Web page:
Behind the scenes at the museum
I spent this afternoon in the company of some amazing objects, prime among them a 10.5m-long, broad and solid-looking boat. A Bronze Age boat. That's right, a boat well over 2,000 years old, hewn from a single massive oak.
What's more, unlike most such finds, which come out of bogs, so have spent much of their life buried, this came into the British Museum in the 19th century, when it was found being used as a bridge.
And it looks like a piece of old oak, maybe a couple of hundred years old.
The amazing thing is that no one has done any significant research on it, because there aren't the funds. The hope is one day an interested PhD student will come along ... sounds like a good idea to me!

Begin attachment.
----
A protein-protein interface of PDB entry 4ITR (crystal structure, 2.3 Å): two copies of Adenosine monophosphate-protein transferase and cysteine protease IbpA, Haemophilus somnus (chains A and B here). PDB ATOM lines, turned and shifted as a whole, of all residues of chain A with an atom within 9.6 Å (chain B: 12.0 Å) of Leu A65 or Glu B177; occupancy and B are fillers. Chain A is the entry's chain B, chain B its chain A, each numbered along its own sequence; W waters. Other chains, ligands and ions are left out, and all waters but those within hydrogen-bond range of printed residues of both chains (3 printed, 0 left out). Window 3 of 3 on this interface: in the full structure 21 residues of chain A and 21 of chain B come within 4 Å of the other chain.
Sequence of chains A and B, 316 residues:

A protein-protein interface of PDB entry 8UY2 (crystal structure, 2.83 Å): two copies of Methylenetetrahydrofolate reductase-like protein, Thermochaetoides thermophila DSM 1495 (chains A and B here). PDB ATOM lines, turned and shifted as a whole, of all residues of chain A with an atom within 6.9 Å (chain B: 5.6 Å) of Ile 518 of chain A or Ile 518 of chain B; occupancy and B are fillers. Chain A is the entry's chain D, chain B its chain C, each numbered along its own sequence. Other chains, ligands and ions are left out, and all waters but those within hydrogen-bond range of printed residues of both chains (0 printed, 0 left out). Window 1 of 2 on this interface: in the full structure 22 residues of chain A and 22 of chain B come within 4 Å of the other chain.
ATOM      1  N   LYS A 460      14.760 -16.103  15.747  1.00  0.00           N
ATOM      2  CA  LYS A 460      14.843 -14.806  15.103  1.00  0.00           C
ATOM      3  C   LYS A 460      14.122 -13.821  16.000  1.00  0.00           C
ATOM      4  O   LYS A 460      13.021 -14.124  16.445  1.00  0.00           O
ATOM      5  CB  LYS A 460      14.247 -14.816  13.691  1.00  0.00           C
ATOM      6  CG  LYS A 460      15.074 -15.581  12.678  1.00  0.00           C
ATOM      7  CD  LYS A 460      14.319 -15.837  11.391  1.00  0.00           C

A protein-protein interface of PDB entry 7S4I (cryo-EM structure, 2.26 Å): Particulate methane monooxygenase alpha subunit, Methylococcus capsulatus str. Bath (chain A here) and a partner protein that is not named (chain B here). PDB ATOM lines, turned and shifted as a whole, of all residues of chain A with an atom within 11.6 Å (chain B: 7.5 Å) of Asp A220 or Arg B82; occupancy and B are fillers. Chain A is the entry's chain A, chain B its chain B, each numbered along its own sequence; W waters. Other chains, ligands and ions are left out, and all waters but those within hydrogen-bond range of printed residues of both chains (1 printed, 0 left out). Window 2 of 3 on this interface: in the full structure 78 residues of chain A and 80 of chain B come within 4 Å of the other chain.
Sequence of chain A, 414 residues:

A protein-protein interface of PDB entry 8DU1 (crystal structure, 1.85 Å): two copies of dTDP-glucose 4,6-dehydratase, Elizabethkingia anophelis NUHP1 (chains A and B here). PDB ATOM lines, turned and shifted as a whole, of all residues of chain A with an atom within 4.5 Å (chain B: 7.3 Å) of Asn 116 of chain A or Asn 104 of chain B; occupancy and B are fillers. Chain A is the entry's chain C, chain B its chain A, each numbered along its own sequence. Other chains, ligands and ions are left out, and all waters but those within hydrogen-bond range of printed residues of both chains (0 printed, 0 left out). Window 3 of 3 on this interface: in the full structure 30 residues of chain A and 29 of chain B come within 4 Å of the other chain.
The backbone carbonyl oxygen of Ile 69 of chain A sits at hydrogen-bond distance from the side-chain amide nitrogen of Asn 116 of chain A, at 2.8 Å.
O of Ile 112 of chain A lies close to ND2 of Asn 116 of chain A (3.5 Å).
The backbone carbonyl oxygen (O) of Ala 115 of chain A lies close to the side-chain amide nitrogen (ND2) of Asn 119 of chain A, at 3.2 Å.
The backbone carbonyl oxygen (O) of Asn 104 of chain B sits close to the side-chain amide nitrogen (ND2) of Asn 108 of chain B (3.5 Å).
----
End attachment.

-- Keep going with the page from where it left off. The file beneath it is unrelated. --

Researching around it, I found there is something even more amazing in Dover, a sea-going Bronze Age boat. (Which I really have to see.) And the a pretty spectacular one from Fiskerton.
This was on a behind-the-scenes tour - I also saw the new icon room, of which the Prehistory and Europe Department (which is responsible for around two-thirds of the 6.5m - approx. - items in the museum). It is a brilliant setup in that the icons can be studied on slide-out trays, so that they don't have to be moved at all.
There's also a small but spectacular collection of European armour - including a helmet that consensus thought was probably of the Agincourt era (complete with the straw/raffia - not sure of the proper term - padding).
... Then back to reality. I spent an inordinate amount of time in the post office trying to post the Christmas stuff. You have to wonder, are they trying to put themselves out of business?